Not perfect (but what is?) - however a big improvement on what we have now that has grown outdated and corrupted.

Also we are not reinventing the wheel here

Its straightforward enough to implement.

- as all these systems are in operation in other States and they seem to work well enough.
 

Finbar10

Well-known member
Joined
Dec 3, 2008
Messages
2,494
A closed list system where I'd basically just vote for a party (or parties) is something I'd very much against. Gives far too much control to parties organizations/machines IMO.

But an open list system might not be a bad idea. This is where voters also choose which candidates on the party list get elected. For example I choose a party and then might rank the individuals on the list in a PR order. Some systems even allow one to chop and change from different party lists.

Open list systems would roughly give similar results to PR STV. But they are easier to scale up. A nationwide open list election would be possible over a single nationwide constituency. PR STV would be unworkable at such scales.

But PR STV could be feasibly extended up to constituencies with 10 or 20 seats. Would lessen localism to a degree. No constitutional changes would be needed either.

But not sure that changing the voting system would have as big an impact as people think. A big problem is inadequate separation of powers, an executive(Taoiseach/cabinet) that overly dominates the Dáil. I think there needs to be some further modification in the political setup to deal with this.
 

derm0t

Well-known member
Joined
Jul 2, 2009
Messages
333
No, no NO!

The plain people of Ireland must have a personal relationship with their elected representatives.

How else can they get a medical card, the pothole outside their house fixed, or a job for their ne-er-do-well offspring?

Come on, lads. Get real, going forward.
 
Joined
Mar 21, 2007
Messages
96
You could have a mixture of both - might be the best solution
Yes 'lapsed accountant' I would agree with you. I think larger constituencies would elect half the TDs and the other half elected on a national list with a threshold of say 2%.

That way most people would end up on a list after climbing the ranks from councillor to constituency TD to party list, unless a party leader wanted someone with a particular skill/interest etc on the list.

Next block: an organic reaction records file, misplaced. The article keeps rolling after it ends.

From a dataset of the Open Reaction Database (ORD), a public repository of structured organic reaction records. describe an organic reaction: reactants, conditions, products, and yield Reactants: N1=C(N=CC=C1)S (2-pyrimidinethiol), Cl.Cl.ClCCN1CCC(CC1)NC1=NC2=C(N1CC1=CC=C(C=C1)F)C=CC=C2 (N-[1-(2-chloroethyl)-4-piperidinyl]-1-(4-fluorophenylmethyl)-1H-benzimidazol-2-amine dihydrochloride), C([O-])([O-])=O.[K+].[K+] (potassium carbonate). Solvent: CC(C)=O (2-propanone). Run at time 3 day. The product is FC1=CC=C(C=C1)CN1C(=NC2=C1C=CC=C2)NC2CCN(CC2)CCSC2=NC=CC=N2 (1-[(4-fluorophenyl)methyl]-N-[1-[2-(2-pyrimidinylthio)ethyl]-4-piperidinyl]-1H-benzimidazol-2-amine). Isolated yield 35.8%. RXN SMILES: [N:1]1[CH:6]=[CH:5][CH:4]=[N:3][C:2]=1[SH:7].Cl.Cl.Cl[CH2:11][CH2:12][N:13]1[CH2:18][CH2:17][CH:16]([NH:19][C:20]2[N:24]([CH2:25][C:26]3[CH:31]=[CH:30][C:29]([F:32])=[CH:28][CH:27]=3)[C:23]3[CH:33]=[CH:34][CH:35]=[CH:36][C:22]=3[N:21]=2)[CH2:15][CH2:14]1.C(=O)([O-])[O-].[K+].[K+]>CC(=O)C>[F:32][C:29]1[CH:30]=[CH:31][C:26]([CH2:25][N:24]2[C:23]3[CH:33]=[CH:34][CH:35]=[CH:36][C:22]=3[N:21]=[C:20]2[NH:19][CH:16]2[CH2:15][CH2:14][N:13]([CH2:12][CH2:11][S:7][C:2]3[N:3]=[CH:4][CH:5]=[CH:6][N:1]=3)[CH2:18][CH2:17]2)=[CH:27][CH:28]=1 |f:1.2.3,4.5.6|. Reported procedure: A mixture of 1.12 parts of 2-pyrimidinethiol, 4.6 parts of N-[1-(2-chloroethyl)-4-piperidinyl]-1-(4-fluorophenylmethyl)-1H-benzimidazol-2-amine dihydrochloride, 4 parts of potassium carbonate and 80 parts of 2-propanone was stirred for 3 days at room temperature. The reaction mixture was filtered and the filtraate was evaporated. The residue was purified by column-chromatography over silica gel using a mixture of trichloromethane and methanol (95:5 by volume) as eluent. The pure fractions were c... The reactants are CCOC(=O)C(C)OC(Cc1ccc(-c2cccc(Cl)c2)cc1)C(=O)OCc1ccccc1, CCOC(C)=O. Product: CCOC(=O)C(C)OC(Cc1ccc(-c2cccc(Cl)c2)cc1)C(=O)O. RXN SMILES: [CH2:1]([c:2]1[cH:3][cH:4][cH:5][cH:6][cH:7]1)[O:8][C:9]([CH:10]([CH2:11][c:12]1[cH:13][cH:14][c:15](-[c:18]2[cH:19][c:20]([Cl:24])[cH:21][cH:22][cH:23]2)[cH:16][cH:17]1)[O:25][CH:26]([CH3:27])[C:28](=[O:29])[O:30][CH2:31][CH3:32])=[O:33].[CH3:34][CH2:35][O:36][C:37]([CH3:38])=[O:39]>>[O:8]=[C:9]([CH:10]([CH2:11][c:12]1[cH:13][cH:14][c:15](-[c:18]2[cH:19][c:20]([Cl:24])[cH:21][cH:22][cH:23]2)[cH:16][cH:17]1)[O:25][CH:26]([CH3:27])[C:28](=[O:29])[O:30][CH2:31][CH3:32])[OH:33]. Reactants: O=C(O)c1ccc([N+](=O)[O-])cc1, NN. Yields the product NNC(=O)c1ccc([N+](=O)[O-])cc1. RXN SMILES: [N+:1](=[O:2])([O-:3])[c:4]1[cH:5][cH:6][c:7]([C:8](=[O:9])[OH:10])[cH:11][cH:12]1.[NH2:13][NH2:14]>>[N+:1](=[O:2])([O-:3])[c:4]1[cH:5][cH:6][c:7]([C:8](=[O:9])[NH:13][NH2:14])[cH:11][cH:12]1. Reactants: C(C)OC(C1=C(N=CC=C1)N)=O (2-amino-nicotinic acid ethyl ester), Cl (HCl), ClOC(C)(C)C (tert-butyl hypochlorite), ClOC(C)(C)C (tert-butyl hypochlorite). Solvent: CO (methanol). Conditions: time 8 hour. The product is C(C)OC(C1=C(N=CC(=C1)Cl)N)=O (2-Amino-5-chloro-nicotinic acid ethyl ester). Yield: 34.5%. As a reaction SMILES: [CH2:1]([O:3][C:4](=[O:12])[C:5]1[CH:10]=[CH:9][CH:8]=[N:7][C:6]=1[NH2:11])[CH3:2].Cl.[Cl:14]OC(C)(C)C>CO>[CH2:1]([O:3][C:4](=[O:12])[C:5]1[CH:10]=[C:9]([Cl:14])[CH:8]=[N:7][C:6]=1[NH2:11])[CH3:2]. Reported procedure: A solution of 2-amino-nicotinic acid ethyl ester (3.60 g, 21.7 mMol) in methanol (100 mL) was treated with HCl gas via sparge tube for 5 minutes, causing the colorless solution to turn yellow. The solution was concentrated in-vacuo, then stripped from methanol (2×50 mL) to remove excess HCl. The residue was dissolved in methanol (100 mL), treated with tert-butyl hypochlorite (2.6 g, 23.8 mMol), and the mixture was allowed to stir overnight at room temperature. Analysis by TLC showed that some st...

The possible permutations and arrangements are endless but I wanted to see if most people agreed with me or not.
 

Tea Party Patriot

Well-known member
Joined
Oct 31, 2010
Messages
11,468
The way I see it, the current STV system has failed us miserably. While it is great fun for political nerds (anyone on this site) it has failed the state. It leads to localism, clientelism, gombeens, corruption etc etc. People focus on what a TD can do for their town, their road, rather than what they can do for the country. It means people focus on the potholes on their road rather than the €billions of debt we are in. Nobody examines the policies of parties and what they will do to/for the country. (e.g what did Willy o'Dea ever do for Limerick? The city still has huge social probelms, yet he is always elected because of what he has done for Limerick!!)

A list system will compel people to vote on policy improving the level of debate and peoples political awareness. Constituencies should be far bigger, provincial perhaps, and we nust get rid of STV
Don’t think a list system will work as the parties will name local gombean candidates on the list covering a geographical spread of the country in the first instance.

Also a list system does disenfranchise new political parties and makes it very hard for them to establish themselves.
 

theoutsider

Active member
Joined
Jun 28, 2004
Messages
159
The problem with a list system is that then elections become presidental - thus we would have had de bert being able to appoint all those who gave me a digout.

The current system isn't necessarily the problem, part of it is our supposidly sophisticated electorate who are happier to have a gombeen politician who will do something for thier little patch of turf than whats good for the country.

I'd like to see the current system but with a min 5% national vote to have to kick in - that would rid us of the Healey-Rae's , Lowerys of the world
 

Radix

Well-known member
Joined
Aug 31, 2010
Messages
9,892
We already have a 'list' system last time I checked.